Basson

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== Signalling and morphogenesis ==
== Signalling and morphogenesis ==
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All organs in the body originate from relatively simple structures in the embryo. For example a simple epithelial tube, the neural tube, develops into the highly complex brain.  The many forces and growth factors that act upon embryonic tissues are precisely coordinated to shape the morphogenesis of more complex structures.  
All organs in the body originate from relatively simple structures in the embryo. For example a simple epithelial tube, the neural tube, develops into the highly complex brain.  The many forces and growth factors that act upon embryonic tissues are precisely coordinated to shape the morphogenesis of more complex structures.  
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The broad aim of our research is to understand how intracellular signalling regulators of the Sprouty family are employed to coordinate morphogenesis of the cerebellum and pharyngeal pouches.
The broad aim of our research is to understand how intracellular signalling regulators of the Sprouty family are employed to coordinate morphogenesis of the cerebellum and pharyngeal pouches.
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== Lab news ==
== Lab news ==
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Samantha Martin joined the lab recently as a new technical assistant.
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Welcome to Samantha Martin and Abi Jackson who recently joined the lab.
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Mohi Ahmed submitted his PhD thesis.
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Congratulations to Mohi Ahmed for submitting his PhD thesis.
== Recent publications ==
== Recent publications ==

Revision as of 14:13, 30 September 2008

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Contents

Welcome to the Basson lab at King's College London

Our research is aimed at understanding the signalling mechanisms that control morphogenesis of complex structures and organs in the developing embryo and newborn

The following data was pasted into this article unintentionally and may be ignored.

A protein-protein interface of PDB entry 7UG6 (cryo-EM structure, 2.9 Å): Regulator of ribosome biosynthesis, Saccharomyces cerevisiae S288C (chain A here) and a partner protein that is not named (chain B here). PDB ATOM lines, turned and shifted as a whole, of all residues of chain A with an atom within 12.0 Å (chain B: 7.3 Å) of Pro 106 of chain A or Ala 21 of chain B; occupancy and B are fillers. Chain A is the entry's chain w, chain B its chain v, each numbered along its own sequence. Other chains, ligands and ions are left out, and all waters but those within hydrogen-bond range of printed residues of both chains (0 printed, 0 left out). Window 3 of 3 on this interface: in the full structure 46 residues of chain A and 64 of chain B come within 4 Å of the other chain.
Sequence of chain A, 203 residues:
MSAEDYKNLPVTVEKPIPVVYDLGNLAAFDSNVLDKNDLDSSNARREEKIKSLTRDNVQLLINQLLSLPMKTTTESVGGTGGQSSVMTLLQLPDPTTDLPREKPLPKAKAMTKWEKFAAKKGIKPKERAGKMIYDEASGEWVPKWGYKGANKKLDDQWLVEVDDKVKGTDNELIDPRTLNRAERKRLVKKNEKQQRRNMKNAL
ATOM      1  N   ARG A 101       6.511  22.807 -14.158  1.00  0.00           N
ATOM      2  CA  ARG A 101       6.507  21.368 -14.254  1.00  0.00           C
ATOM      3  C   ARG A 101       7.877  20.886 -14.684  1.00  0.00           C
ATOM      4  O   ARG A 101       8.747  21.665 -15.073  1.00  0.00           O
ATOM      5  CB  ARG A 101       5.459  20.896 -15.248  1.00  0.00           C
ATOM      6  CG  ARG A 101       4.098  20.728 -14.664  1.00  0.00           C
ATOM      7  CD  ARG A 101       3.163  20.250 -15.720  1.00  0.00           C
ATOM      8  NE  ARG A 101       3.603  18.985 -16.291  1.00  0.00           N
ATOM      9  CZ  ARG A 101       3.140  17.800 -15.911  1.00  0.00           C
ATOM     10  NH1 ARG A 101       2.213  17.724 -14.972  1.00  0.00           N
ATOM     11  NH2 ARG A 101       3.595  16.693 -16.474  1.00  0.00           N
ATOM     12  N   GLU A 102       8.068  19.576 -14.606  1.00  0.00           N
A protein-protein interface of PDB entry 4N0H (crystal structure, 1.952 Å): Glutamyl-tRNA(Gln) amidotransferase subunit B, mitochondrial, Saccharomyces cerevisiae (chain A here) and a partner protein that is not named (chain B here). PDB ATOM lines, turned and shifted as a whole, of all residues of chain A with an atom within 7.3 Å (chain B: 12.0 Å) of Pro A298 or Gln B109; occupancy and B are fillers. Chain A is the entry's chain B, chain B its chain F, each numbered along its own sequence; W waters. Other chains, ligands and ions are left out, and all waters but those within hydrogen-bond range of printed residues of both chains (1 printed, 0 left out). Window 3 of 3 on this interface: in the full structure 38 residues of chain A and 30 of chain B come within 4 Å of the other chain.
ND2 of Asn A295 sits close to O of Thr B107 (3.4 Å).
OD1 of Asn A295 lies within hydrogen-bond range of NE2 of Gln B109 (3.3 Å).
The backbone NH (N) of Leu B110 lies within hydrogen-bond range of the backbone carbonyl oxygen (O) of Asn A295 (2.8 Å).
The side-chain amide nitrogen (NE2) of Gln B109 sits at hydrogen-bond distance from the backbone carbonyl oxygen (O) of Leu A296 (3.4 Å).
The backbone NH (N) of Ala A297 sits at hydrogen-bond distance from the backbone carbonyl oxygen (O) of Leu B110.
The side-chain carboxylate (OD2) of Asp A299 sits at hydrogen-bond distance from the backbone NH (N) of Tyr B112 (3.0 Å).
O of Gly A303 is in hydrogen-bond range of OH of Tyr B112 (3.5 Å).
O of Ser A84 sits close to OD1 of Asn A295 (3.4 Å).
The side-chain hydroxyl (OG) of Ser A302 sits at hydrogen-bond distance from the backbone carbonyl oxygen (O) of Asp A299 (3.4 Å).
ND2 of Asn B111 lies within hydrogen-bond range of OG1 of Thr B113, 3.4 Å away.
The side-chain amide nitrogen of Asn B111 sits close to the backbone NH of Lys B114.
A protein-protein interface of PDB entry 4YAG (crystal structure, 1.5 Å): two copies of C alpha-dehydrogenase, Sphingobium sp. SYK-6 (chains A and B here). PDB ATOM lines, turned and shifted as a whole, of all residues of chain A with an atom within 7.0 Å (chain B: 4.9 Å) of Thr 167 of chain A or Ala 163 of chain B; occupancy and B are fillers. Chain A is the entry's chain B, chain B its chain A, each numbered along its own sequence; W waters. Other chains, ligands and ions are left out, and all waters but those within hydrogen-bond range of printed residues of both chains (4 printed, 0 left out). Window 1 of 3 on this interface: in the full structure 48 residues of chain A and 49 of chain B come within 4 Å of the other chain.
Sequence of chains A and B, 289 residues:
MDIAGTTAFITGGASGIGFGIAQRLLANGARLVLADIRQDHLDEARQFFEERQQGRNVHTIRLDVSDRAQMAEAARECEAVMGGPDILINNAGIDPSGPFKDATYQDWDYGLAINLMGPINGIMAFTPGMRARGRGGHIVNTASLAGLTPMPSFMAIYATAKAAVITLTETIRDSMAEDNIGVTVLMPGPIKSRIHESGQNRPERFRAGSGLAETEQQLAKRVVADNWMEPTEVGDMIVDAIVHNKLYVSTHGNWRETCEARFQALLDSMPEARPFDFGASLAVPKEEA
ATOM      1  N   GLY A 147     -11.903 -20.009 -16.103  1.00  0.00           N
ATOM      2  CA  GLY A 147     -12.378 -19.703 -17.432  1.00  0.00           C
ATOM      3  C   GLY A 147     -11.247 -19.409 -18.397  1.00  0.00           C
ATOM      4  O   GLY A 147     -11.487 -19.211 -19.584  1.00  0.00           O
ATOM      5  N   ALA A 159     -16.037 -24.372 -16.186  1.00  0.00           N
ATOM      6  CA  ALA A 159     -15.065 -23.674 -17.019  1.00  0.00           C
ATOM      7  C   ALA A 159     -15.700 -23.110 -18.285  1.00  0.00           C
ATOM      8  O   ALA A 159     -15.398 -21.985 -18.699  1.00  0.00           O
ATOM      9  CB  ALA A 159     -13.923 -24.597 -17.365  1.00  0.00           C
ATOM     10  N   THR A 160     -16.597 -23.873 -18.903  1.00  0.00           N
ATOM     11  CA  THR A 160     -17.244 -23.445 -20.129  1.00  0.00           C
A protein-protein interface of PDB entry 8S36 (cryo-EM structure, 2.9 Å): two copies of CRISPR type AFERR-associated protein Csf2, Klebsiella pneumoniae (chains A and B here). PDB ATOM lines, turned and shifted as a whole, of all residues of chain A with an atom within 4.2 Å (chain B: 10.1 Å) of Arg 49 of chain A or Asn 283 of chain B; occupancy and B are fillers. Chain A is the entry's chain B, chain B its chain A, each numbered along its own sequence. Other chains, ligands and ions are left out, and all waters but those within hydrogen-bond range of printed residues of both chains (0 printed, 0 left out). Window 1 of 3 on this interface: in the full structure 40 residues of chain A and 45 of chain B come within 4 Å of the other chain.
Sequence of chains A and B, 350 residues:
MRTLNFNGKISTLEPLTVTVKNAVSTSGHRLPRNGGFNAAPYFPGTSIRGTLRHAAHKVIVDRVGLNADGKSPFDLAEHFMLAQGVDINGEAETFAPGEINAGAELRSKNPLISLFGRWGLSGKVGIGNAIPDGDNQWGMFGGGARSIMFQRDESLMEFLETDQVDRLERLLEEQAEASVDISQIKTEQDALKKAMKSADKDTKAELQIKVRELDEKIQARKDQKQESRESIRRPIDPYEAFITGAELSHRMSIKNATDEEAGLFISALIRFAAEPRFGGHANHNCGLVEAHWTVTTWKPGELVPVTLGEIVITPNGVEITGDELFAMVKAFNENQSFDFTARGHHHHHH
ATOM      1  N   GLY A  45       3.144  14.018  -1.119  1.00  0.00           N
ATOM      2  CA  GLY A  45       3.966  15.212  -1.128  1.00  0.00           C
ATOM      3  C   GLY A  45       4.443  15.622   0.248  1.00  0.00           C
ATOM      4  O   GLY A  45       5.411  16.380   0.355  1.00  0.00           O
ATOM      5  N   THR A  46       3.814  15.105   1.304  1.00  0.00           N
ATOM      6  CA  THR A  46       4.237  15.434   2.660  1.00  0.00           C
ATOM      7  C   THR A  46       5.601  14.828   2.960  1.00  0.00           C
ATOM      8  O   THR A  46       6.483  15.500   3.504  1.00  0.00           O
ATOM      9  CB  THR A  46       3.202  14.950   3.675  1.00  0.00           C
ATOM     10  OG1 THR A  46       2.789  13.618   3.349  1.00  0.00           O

Signalling and morphogenesis

All organs in the body originate from relatively simple structures in the embryo. For example a simple epithelial tube, the neural tube, develops into the highly complex brain. The many forces and growth factors that act upon embryonic tissues are precisely coordinated to shape the morphogenesis of more complex structures.

We are interested in the role intracellular regulators of specific signalling pathways play during organogenesis. Many cell surface receptors use reversible tyrosine phosphorylation as a means of signal transduction. Studies have suggested that these signalling pathways are not merely ON/OFF switches but that subtle differences in signal strength and duration often result in profoundly different outcomes.

The broad aim of our research is to understand how intracellular signalling regulators of the Sprouty family are employed to coordinate morphogenesis of the cerebellum and pharyngeal pouches.

Lab news

Welcome to Samantha Martin and Abi Jackson who recently joined the lab.

Congratulations to Mohi Ahmed for submitting his PhD thesis.

Recent publications

Basson, M.A., Echevarria, D., Peterson Ahn, C, Sudarov, A., Joyner, A.L., Mason, I.J., Martinez, S. & Martin, G.R. (2008) Specific regions within the embryonic midbrain and cerebellum require different levels of FGF signaling during development. Development 135: 889-898.

Rozen, E.J., Schmidt, H., Dolcet, X., Basson, M.A., Jain, S. & Encinas, M. (2008) Loss of Sprouty1 rescues renal agenesis in Ret knockin mice lacking tyrosine 1062. J. Amer. Soc. Nephrol. In press.
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